- DON’T camp on the other side of a fence or gate if you don’t know what is inside that fence. You don’t want to find yourself face to face with a bear or aggressive dog.
Dangers when Stealth Camping
Stealth camping isn’t all fireflies and fresh air. There are some inherent risks and dangers that you must accept if you want to stealth camp. For one, you are responsible for your own health and safety.
Most stealth campers go solo because groups tend to be louder. When you are alone, if you get hurt, it’s up to you to find a way to get help.
Dogs are a danger when stealth camping, with their super sensitive hearing. If you camp near a trail or house where dogs will be passing by, they will most likely sense you if you are making any sound at all.
Another danger of stealth camping is nature. Nature includes poor weather and wild animals. Always take the weather and location into consideration when choosing a place to sleep for the night.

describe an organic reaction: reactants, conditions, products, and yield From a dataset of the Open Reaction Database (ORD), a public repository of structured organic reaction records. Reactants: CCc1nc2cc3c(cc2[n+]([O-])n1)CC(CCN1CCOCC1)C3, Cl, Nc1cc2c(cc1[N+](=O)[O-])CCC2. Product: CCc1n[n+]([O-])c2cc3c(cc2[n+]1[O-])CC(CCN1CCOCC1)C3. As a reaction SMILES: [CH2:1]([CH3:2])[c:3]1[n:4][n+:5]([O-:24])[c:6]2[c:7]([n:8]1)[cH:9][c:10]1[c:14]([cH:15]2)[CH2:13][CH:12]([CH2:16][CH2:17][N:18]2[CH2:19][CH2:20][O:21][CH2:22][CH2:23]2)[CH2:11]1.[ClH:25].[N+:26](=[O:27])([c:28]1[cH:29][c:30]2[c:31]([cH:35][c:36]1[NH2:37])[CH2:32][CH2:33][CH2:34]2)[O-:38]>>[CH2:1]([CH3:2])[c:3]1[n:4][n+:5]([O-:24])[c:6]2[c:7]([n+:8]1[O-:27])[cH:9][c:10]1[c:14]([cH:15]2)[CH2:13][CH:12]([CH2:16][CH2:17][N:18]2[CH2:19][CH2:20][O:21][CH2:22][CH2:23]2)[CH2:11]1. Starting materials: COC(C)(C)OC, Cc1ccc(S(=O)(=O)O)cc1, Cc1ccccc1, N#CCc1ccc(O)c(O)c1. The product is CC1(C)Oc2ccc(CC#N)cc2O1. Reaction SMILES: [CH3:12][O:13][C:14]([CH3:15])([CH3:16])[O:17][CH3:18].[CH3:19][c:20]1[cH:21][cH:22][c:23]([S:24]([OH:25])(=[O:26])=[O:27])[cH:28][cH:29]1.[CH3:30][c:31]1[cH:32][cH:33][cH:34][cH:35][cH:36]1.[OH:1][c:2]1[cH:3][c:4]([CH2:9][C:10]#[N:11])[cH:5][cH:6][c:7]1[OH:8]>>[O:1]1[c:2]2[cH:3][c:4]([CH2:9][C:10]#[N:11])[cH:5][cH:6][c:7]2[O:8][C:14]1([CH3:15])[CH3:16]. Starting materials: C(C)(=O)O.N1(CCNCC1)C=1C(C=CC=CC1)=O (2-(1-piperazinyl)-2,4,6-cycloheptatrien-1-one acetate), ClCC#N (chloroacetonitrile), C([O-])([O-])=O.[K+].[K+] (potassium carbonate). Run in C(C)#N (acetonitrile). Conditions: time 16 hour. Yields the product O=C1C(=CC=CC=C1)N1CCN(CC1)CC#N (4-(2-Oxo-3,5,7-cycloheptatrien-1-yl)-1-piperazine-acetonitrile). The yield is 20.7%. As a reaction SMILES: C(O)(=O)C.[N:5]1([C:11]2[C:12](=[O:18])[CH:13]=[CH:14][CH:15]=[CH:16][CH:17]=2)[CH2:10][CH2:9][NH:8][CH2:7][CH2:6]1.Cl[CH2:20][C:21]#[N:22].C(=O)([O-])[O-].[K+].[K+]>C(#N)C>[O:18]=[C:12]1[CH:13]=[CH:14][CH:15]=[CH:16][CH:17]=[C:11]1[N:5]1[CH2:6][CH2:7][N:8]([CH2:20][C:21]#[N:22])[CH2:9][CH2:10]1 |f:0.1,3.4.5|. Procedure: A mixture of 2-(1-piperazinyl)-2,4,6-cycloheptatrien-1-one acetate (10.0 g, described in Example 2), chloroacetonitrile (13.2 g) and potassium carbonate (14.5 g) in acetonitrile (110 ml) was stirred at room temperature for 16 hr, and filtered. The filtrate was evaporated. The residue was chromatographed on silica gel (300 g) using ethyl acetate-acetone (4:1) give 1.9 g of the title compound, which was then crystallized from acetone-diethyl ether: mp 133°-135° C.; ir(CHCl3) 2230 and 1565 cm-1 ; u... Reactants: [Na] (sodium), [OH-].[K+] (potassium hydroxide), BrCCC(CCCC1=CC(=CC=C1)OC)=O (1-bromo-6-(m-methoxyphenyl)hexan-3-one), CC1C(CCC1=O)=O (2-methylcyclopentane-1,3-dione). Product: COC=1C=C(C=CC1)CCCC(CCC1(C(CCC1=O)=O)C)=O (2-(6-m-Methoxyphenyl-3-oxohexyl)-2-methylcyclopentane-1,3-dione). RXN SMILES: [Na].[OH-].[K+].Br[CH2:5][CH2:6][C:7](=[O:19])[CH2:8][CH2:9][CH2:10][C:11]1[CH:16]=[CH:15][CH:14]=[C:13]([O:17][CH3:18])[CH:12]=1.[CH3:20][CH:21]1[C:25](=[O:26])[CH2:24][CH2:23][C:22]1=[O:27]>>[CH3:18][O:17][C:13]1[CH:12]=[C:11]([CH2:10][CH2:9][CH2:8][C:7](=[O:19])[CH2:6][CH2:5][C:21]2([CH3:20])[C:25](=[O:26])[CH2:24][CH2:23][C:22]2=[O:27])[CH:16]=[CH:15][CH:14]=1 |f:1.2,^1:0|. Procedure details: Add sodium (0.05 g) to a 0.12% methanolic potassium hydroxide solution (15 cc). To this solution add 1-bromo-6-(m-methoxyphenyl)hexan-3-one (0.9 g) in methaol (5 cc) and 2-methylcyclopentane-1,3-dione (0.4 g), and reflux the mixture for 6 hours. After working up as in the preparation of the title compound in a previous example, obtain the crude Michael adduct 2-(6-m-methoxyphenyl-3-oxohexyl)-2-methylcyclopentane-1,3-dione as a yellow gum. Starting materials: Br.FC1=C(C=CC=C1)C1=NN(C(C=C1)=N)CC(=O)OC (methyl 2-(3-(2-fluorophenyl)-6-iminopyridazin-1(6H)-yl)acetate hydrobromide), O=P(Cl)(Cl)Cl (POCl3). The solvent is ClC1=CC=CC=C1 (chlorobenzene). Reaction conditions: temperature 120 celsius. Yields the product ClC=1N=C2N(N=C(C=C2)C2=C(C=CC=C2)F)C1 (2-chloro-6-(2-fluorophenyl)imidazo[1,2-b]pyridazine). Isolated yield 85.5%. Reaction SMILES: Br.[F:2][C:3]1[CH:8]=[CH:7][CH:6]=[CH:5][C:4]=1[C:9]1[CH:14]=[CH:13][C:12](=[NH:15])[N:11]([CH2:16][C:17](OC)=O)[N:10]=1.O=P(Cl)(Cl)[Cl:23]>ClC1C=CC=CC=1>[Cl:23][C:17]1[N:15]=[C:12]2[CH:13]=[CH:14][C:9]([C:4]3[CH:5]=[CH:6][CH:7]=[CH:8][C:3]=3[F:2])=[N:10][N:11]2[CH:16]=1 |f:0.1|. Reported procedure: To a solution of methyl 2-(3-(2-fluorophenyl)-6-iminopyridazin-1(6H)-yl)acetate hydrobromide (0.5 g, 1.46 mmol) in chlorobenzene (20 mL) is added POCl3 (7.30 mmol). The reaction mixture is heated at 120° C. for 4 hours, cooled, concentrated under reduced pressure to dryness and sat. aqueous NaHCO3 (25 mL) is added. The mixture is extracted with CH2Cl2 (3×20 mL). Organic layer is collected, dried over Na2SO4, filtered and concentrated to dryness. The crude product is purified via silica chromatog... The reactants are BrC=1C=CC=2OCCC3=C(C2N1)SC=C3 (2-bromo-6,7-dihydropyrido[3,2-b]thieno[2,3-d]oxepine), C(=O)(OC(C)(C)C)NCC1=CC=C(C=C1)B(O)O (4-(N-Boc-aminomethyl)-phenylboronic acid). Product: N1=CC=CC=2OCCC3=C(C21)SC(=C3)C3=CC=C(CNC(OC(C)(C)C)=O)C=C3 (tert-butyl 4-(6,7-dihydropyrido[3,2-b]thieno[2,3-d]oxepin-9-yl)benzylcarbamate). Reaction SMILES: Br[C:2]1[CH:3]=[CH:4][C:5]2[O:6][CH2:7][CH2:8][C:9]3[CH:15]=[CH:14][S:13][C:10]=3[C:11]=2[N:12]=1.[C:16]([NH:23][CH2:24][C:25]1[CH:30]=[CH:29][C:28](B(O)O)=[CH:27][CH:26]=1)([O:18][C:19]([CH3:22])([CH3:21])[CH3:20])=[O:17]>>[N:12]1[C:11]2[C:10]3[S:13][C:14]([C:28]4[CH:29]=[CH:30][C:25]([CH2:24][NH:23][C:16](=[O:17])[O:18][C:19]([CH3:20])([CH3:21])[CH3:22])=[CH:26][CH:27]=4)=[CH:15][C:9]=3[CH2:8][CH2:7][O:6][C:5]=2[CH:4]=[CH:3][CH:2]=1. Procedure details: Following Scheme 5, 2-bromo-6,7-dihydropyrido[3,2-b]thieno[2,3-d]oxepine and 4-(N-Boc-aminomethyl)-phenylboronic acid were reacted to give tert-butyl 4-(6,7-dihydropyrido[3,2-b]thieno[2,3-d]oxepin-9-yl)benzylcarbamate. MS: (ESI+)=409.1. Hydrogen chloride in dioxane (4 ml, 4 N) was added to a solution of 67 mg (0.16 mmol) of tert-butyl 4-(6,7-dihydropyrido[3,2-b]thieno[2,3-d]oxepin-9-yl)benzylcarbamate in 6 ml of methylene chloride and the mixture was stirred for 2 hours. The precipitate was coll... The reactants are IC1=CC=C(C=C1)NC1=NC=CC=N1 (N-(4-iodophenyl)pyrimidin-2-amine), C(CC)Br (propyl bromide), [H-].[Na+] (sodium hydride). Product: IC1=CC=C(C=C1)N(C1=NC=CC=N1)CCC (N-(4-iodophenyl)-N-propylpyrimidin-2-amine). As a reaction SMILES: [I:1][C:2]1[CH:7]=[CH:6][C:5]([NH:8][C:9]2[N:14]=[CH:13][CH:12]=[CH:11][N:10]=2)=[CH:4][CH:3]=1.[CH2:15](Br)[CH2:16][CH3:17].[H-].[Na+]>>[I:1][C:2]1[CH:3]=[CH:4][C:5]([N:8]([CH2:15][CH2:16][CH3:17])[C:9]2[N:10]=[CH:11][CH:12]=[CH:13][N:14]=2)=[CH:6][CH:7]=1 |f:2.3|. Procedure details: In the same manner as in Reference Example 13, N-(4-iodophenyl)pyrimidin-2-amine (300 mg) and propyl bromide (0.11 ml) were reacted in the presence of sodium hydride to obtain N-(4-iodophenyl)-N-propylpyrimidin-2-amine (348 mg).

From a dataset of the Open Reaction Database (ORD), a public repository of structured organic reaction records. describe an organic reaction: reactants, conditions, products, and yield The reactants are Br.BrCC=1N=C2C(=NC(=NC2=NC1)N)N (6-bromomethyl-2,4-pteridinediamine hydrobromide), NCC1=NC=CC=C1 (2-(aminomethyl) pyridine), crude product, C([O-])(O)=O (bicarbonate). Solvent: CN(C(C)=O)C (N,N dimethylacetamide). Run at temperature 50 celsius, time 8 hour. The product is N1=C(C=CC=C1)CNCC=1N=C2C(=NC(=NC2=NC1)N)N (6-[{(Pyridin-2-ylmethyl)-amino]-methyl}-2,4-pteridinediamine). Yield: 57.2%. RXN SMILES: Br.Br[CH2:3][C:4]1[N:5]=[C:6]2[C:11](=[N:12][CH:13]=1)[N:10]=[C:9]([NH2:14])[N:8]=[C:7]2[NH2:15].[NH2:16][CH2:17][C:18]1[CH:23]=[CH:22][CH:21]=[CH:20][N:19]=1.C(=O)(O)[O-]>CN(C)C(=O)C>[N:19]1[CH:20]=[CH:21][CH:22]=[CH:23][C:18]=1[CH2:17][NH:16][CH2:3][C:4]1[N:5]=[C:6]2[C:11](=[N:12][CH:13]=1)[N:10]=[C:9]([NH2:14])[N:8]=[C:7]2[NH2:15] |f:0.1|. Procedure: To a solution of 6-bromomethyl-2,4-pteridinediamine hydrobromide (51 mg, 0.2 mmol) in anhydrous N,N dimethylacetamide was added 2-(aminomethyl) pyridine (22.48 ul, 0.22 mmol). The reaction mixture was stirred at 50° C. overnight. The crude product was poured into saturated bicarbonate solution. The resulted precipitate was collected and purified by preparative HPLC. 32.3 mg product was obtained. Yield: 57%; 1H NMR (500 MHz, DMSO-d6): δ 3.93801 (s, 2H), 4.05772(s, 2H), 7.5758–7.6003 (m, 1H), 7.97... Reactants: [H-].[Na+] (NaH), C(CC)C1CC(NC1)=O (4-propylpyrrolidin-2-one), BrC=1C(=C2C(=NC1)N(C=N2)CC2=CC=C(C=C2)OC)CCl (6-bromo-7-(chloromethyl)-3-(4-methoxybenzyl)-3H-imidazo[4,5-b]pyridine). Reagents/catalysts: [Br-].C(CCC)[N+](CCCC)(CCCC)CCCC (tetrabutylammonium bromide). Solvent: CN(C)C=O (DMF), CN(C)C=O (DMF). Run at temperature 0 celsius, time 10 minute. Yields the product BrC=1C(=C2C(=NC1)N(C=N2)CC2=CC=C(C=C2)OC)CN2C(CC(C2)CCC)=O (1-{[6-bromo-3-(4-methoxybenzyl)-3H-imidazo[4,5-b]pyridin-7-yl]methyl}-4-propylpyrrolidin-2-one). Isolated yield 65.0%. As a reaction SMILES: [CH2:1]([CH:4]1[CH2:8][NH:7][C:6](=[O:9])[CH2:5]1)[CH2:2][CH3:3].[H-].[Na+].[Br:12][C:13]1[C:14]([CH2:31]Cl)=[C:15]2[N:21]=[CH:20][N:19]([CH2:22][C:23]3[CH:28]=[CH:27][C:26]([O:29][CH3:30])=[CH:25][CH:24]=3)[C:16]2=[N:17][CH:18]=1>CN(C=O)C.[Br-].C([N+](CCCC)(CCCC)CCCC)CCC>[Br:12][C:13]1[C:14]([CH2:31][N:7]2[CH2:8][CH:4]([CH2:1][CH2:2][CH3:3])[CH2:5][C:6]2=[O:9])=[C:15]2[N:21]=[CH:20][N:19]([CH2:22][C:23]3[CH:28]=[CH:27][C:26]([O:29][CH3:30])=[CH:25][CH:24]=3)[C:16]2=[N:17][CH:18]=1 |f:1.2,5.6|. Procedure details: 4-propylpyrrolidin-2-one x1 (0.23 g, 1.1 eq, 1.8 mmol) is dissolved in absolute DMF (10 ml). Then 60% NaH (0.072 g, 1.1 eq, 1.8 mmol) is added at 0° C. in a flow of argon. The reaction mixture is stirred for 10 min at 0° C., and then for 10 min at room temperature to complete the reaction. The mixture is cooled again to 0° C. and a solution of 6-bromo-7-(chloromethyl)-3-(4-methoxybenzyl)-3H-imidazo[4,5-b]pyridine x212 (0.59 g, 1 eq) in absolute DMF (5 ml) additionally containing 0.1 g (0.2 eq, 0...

Laws. Always make an effort to stealth camp legally. If you are approached by law enforcement, just be honest and upfront and friendly. Or don’t speak at all. The choice is yours.
If possible, let one person know where you are staying (preferably not the man down the street watching you type on your laptop and hoping to follow you once you leave that park bench you’re sitting on). You can text a friend and say, “I’ll be staying at this spot 500 yards off the side of the road near this intersection.” That way someone knows where to find the body if they need to.
Prepare yourself as much as possible. Learn about gear, tactics, techniques, locations, and so on.
The video below shows you some great tips on stealth camping. Make sure to watch it before you go.
Enjoy the experience! You are as safe as the society that you live in. Sleeping outdoors just changes the conditions a bit. Be flexible and conscious.
Stealth camping might sound like a lot of work, but it is relatively simple and freeing. You can enjoy nature, solitude, adventure, and a bit of an adrenaline rush by sleeping out in the wild! You also don’t need very much gear; just a tarp, bivy sack, sleeping bag, and any other small items you choose to bring.